MB: You’re right that it’s possible to tease out a “poetics” for each class of drugs, although my goal was broader than that – namely, to describe the totality of relationships between specific classes of drugs and writers.  This would also include the effect on the lives of writers (and readers), the kinds of stories that were circulated about either the drug or the writer and so on, and the degree to which literary descriptions became part of scientific knowledge or history.  As for the details of a pharmako-poetics specific to each group of drugs, I would say that with opiates tend to produce writing that is fragmentary, arbitrarily ordered, arrogant, narcissistic and fascinated by destruction; anesthetics users often produce transcendental philosophical ruminations on their experiences and attempt to write down the “secret of the universe” at the moment of re-entering daily life; cannabis texts often take the form of short stories concerned with the blurred line between the dream world and the real world; stimulant-influenced literature is often composed of euphoric, long, single sentence or paragraph rants, again with a narcissistic twist to them, and an obsession with death and machinery; psychedelics in general make writing very difficult, and tend to produce religious/philosophical texts that question the established patterns of language and knowledge by which we orient ourselves in the universe.

CB:  The Road of Excess almost seems to imply that writing constitutes a use of drugs by other means. Does writing merely record psychoactive experiences, thereby piquing the curiosity of the reader who then goes on to try the drug? Or does writing in effect try to induce these psychoactive experiences, thereby slaking the curiosity of the reader who now has no need to use the drug? Do writers get addicted to their own literary delirium?

MB: All of the above, and more, I’m sure!  Especially in the case of opiates, writers often decide to write about their experiences and/or addictions as a way of escaping addiction.  By writing, they attempt to create a new self that stands outside the machinery of addiction.  Before 1800, writers like Samuel Johnson took opium and apparently found nothing worthy of writing about there.  That changed with De Quincey.  Since the Romantics, writers, readers and drug users have all had an interest in achieving altered states of consciousness through the media of pen and paper, printed word and certain chemicals.  So there’s an overlap in terms of the goals of writers and drug users.  For me, the big question is: what does it say about the modern world that books and chemicals have become the most prestigious ways of attaining such altered states?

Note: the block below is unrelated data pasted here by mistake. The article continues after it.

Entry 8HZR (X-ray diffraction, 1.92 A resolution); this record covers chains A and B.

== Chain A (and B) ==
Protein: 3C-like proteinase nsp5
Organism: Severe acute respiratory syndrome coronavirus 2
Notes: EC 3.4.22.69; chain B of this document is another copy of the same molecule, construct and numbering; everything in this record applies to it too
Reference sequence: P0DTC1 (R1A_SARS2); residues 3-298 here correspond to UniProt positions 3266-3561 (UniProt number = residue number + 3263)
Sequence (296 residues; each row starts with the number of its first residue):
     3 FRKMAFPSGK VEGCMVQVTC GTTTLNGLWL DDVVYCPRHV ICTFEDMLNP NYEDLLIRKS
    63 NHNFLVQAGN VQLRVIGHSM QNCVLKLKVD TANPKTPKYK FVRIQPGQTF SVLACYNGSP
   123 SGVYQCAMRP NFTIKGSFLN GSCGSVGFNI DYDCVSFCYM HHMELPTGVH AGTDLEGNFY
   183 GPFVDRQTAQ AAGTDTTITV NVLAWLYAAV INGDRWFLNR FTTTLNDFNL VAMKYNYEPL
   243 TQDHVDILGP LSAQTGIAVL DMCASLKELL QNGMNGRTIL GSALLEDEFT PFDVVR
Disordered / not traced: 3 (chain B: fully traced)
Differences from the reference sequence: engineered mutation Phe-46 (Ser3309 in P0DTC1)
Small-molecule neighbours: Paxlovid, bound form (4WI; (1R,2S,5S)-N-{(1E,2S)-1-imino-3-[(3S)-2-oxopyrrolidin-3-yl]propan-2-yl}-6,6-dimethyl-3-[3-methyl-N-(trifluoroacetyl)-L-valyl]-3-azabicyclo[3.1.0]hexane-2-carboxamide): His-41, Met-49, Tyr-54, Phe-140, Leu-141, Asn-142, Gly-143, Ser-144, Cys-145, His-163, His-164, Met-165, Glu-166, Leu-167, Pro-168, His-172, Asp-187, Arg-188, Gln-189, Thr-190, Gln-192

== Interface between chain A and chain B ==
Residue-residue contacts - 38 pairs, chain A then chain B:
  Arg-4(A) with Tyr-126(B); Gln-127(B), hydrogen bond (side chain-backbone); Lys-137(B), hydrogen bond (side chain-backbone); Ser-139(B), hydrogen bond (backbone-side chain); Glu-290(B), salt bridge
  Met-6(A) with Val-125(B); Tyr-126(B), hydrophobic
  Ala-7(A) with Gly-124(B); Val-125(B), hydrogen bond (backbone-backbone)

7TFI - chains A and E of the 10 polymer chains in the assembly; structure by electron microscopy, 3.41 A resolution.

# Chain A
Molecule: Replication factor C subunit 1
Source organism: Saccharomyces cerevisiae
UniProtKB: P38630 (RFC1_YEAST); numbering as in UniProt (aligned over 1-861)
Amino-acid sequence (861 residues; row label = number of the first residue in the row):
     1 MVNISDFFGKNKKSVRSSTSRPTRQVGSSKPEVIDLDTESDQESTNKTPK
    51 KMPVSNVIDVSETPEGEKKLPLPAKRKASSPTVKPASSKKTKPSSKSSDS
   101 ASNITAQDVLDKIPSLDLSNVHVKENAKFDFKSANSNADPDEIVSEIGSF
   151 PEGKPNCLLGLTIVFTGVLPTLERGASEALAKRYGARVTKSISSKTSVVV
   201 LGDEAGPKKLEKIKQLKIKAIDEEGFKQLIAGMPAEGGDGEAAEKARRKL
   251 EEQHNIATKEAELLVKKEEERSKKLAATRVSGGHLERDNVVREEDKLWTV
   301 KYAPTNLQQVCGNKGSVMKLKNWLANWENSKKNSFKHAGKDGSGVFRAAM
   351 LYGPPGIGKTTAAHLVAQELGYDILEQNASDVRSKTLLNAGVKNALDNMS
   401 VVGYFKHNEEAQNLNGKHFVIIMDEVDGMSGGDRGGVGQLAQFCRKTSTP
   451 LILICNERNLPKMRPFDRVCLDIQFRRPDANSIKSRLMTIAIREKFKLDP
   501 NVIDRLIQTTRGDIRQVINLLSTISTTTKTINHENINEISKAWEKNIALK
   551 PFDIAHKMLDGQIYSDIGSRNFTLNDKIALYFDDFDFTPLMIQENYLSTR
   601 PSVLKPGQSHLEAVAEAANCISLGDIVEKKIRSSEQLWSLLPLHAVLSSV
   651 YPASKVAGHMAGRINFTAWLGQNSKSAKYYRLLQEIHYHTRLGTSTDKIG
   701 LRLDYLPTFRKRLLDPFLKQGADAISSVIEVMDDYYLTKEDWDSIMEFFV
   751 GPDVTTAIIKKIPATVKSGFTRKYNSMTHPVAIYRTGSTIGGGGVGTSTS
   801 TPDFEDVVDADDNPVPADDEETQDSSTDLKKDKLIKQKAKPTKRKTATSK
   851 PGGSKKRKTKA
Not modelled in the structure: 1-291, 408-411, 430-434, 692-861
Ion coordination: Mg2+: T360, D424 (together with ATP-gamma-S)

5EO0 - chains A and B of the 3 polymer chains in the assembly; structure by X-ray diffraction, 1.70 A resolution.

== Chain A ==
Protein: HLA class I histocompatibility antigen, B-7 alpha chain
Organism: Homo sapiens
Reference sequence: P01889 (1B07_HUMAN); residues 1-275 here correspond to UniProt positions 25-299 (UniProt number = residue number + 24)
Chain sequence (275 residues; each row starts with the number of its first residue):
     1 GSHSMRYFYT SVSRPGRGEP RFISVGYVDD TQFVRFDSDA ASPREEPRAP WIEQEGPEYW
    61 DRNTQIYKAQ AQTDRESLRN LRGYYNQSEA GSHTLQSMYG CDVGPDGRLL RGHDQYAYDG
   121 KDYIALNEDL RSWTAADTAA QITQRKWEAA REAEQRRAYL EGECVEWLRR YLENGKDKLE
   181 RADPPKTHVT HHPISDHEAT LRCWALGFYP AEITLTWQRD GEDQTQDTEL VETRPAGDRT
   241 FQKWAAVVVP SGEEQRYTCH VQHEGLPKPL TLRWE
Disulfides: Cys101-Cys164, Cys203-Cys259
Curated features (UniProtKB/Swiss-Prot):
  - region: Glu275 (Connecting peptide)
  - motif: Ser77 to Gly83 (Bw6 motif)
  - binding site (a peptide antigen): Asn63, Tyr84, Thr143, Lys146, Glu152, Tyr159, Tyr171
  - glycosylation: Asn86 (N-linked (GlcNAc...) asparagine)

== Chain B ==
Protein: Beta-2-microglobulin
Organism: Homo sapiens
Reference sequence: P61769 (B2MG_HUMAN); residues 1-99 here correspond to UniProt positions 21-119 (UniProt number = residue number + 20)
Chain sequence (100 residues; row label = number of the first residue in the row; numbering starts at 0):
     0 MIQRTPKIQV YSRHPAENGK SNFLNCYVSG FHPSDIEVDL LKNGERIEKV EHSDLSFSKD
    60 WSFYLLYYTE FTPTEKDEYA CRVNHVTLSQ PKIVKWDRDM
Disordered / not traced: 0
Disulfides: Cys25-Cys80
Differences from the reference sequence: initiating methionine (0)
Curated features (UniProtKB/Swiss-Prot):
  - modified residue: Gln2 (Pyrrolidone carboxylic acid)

CB:  William Gibson has remarked in a recent weblog that “writers  who imagine [that] they ‘use drugs to write’ really only manage to write in spite of the drugs [that] they use.” How might your own research endorse or dispute this hypothesis formulated by a writer famous in part for repeatedly portraying his own futuristic underworld of imaginary narcotics.

MB: This is a variation of the old chestnut “do drugs make people write better?”  My own belief is that first of all, we have to affirm that almost every human being throughout history has taken some form of drug, whether it be tea, cigarettes, beer, wine, anti-depressants or LSD.  Thus it is difficult to say that there is any aspect of the history of literature which is not at least peripherally connected to the history of drugs.  I don’t believe there’s such a thing as pure literary inspiration – there are always mediating factors, and drugs, along with childhood experiences, nature, the whole social world, act as mediators that influence writers in their literary efforts.  To say that they were solely responsible for a particular book would be absurd.  To say that they were wholly absent would be equally absurd.  So, the question we have to ask is: “what kind of effects do different, specific substances have on writing?”  And my book is an effort to begin to answer that question.